Kivalina: An Eroding Village

Kivalina: A Disappearing Village. Photo by ShoreZone/Flikr

If you had told me as a 9th grade student that I would be sitting here today as one of seven Summer Associates at The Greenlining Institute, I probably wouldn’t have believed you. Let me explain.

My name is Kacey Hopson, and recently I graduated from Pomona College with a degree in Public Policy Analysis. I was born and raised in Anchorage, Alaska, to a mother of Inupiaq Eskimo ancestry, and a Pakistani father, who immigrated to the United States in his early thirties. I am the first in my family to graduate from college. I grew up navigating elite, high-achieving academic spaces as the only first-generation, low-income, mixed indigenous women in any of my classes. Like many others, my parents made sacrifices and lived difficult lives in the hope that I might live an easier one. Growing up, my parents instilled in me the belief that higher education was my only path towards achieving that.

So few indigenous people hold positions of influence in Alaska that I had virtually no role models. I could not see myself in any of the institutions I was a part of, and when I did, it was usually in ways that were painful to see. My people are too often painted disparagingly, and without realizing it I internalized that negativity.

That’s why, as I sit here, soaking in the realization that it is already Week 4 of the Summer Associate program at Greenlining, I am humbled and filled with intense gratitude. My 9th grade self would not have seen myself so worthy of everything I am being given.

Over the past week I have participated in numerous trainings, workshops, panels, team meetings, and lunches all directed at our personal and professional growth. As I reflect on the path that has brought me here today, I view my selection into this program, and my path leading up to it, as the accomplishment of my community and family, not just me. I am here at The Greenlining Institute because of my commitment to serving my communities, and I credit this conviction to the sacrifices of my family and community, who instilled in me the deep desire to change the inequities I see around me.

Those inequities are many, but for this summer I will be working alongside the Environmental Equity team on implementation of SB 535, the California law that ensures that the benefits of the state’s climate change law reach disadvantaged communities. These programs should reach all the communities that need them, including those that currently do not have a voice or seat at the policy-making table. In particular, I will be researching best practices around engaging rural and tribal communities, frequently pushed to the margins, so they have a seat at the proverbial table when California determines how best to invest money into disadvantaged communities.

So why do I care about this work?

Photograph: Brian Adams

Children Play on Eroding Coastline in Southwest Alaska. Photograph: Brian Adams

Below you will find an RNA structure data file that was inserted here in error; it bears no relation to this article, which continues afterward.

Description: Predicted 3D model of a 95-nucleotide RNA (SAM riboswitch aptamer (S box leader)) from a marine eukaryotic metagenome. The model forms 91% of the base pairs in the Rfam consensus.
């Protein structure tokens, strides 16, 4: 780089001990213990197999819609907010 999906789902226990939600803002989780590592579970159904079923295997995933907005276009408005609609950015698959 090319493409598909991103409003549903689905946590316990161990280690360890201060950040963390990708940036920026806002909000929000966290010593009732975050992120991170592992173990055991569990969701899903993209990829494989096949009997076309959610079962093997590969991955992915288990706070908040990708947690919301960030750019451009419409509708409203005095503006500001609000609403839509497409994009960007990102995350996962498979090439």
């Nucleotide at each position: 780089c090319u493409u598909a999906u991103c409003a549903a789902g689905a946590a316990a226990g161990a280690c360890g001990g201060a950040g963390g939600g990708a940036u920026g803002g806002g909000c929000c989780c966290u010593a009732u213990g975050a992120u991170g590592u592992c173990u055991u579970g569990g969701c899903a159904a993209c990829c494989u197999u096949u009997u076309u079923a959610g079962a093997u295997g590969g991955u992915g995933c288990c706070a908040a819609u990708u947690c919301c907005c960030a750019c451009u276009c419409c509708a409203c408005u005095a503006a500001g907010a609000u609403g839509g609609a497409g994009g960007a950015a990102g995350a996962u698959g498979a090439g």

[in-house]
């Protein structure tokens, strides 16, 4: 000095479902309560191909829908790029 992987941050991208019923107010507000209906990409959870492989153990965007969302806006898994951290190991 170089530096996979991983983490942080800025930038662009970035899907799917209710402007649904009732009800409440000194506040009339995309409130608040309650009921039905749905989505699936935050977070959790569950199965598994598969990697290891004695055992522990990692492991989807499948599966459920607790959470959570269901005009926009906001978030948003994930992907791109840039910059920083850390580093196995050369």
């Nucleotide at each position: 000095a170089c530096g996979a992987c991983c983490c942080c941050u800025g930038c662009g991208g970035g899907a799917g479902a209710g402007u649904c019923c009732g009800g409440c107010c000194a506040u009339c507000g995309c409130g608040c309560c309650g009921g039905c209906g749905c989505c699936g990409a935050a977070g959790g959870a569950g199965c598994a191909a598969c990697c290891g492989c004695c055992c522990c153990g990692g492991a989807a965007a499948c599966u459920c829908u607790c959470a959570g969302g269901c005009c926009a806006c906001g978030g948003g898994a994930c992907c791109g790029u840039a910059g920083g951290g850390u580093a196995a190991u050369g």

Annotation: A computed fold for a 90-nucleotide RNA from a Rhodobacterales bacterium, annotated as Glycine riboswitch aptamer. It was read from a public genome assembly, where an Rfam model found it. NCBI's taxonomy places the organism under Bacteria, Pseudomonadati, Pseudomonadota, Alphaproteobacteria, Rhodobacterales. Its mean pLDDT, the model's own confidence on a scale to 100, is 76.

Few communities have more visceral, first-hand experience with the devastating impacts of climate change than the small native villages that dot Alaska’s coastline, where much of my family resides. Most Americans can barely imagine life in one of the most isolated and poorly serviced corners of somewhere as far away and remote as Alaska. Like many native communities in the United States, small native villages in Alaska have long been rendered largely invisible, until recently. Now they have become some of the U.S.’s first climate refugees. At least 30 villages will have to permanently relocate within the next 10 to 20 years due to instability caused by rising sea levels, coastal erosion and melting permafrost. Yet, although this is an urgent problem, these communities have received little aid from the federal government.

The impacts of climate change do not fall equally on all communities. We must address the inequitable impacts of our country’s energy consumption on communities of color, especially indigenous communities. As I look for ways to stay grounded in my history and my roots, I continually come back to this reality. I want to learn from those who have long been engaged in this work, so I can become a better advocate for my own communities. As I work alongside The Greenlining Institute’s Environmental Equity Team, I know that what I will do and learn here will allow me to be a better advocate for all communities that suffer disproportionately from structural inequality, both inside California and far away in the arctic landscape of Alaska.

My personal connection to this issue has pushed me towards a life of uplifting and strengthening vulnerable communities like my mother’s, one of the many villages impacted by climate change. Communities like hers need a voice and a seat at the table when climate decisions are being made. I hope that I can use my work and experiences here to uplift the voices of communities back home in Alaska that will be forced to relocate, and whose very existence as a people is threatened.